The international jury of the Jindřich Chalupecký Award 2022 has shortlisted five artists for the 33rd edition of the most significant Czech award for artists under 35 years of age. These are: Olga Krykun
, David Přílučík
, Vojtěch Rada
, Martina Drozd Smutná
and Ezra Šimek
. The Jindřich Chalupecký Society and the National Gallery Prague have teamed up again to organize a collective exhibition curated by the artistic and curatorial duo Jaro Varga and Anetta Mona Chisa, which will open on 23 September at Veletržní palác. Together with the exhibition of art work created by the Award’s laureates, a presentation of the works by this year’s international guest, Thai multimedia artist Korakrit Arunanondchai, will introduced.
International jury composed of Ivet Ćurlin (Kunsthalle Wien), Anna Daučíková (artist and lecturer), Charles Esche (Van Abbemuseum, Eindhoven), João Laia (Kiasma Museum of Contemporary Art, Helsinki) and Jan Zálešák (curator and lecturer) went through 80 portfolios submitted by authors presenting their work on the Czech contemporary art scene. Their shortlist represents a diverse range of media and content approaches that explore topics of human impact on the planet, but also on each other within social or family structures, and questions about the nuances of physical and virtual bodies, gender, and the relationships they find themselves in. In its statement, the jury summed up noteworthy artistic approaches encountered in the artists’ applications as follows: “Among the applications, we encountered a new generation of artists entering the art scene that shares a specific language informed by digital aesthetics, online platforms and social media that they are interested in repurposing for critical and imaginative use. At the same time, the question of personal and collective identity, often informed by the legacies of feminist and leftist thinking is a shared source of critical inspiration and challenge. Exhibitions of work reflecting the climate and environmental crisis also stood out. (…) Finally, we saw a number of works that successfully bridged between real and digital life, playing with how art and life are perceived on and through the screen and the relationship to real bodies and identities in three dimensional space. Across the whole breadth of the applications, the pandemic served as a constant and urgent reminder that the physical still exists and remains critical to human experience.“
According to the jury, the underlying experience for Olga Krykun’
s generation is “post-digital intimacy”, which manifests itself in the artist’s work by balancing on the borderline between the offline and online worlds, at the intersection of which she tries to find something meaningful and authentic. She combines with ease elements of pagan or Eastern-Slavic mythology and ritualistic practice, which on a deeper level speak about shared values and cultural identity, with popular culture symbols and products. What comes out of it is an excessive creativity and roughness that could be described as a form of feminist punk. Research-based work by David Přílučík
reacts to concrete physical and intellectual environments and is derived from his personal experience with gentrification, precarity or social injustice. His works often created in collaboration with other actors and colleagues are often strongly concerned with environmental issues and looks for intersection between nature and culture or society. He pursues a non-dualist way of thinking and perceiving, using an informed and poetic artistic language. Drawing his aesthetics largely from the gaming world, Vojtěch Rada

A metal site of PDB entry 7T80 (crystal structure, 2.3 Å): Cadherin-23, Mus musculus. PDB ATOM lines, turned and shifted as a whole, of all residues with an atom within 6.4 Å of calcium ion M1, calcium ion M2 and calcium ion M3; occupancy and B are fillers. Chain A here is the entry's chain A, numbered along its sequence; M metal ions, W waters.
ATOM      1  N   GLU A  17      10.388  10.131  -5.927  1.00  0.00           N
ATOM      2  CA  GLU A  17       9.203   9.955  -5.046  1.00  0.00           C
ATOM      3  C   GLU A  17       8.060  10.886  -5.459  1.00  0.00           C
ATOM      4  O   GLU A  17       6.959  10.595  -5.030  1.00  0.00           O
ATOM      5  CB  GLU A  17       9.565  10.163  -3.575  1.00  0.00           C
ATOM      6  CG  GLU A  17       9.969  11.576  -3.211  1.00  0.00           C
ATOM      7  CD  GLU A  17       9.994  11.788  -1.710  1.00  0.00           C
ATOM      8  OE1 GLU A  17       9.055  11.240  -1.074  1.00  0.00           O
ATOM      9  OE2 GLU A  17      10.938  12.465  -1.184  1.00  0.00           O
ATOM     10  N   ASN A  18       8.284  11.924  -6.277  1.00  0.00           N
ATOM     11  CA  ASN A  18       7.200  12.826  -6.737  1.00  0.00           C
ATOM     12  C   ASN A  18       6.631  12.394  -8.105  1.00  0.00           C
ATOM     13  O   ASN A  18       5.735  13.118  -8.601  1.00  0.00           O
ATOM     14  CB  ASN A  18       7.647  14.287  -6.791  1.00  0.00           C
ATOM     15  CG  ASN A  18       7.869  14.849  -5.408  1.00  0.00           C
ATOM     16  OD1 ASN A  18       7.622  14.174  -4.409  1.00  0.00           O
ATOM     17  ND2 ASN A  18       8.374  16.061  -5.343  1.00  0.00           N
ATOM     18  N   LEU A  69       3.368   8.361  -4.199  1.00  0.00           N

’s work rejects the escapist tendency to live digital lives and identities. Instead he uses game environments as critical tools to reflect on both digital and physical realities, as well as where the boundaries between them have already collapsed. Rada's practice rethinks architecture, public space and memory, engaging the bodily and disembodied presence of the visitor/viewer/user. Martina Smutná’
s paintings revisit the problem of the body through a feminist perspective in a very compelling way. Her practice is based on exploring the legacies of sources outside of the white male canon of painting. Her paintings reveal the inner experiences of the body, its fragmentation and atomization on one side, and relational, entangled composition on the other. Ezra Šimek
engages in the urgent topics of the non-binary, gender fluidity and related identity, political and social issues with a dose of humor and irony and through a visually striking language. Their work questions the stereotypes of the traditional gender roles, often referring to popular Western culture, particularly the Hollywood tradition.
In 2022 will also again see an exhibition by a foreign guest artist: the sixth guest artist of the JCHS Award Exhibition will be Thai-American artist Korakrit Arunanondchai. Arunanondchai's work focuses on the transformative potential of narratives. With each new project, the artist expands his universe of interconnected stories told through large-scale video installations, paintings, objects and performative works. In his videos, the idea of collectivity is understood through the secular and the sacred.
Arunanondchai was born in Bangkok and works between Bangkok and New York. In his own biography, he often draws on local cultural contexts. Drawing on references to philosophy and myth, often from places of post-colonial trauma, issues of consciousness, empathy and community are the unifying elements of the artist's narrative. Moments of loss and transcendence attest to the existence of particular realities that intertwine the individual with politics and power. NGP will house Arunanondchai’s two new interconnected video installations: Songs for Dying (2021) and Songs for Living (2021, created in collaboration with artist Alex Gvojic).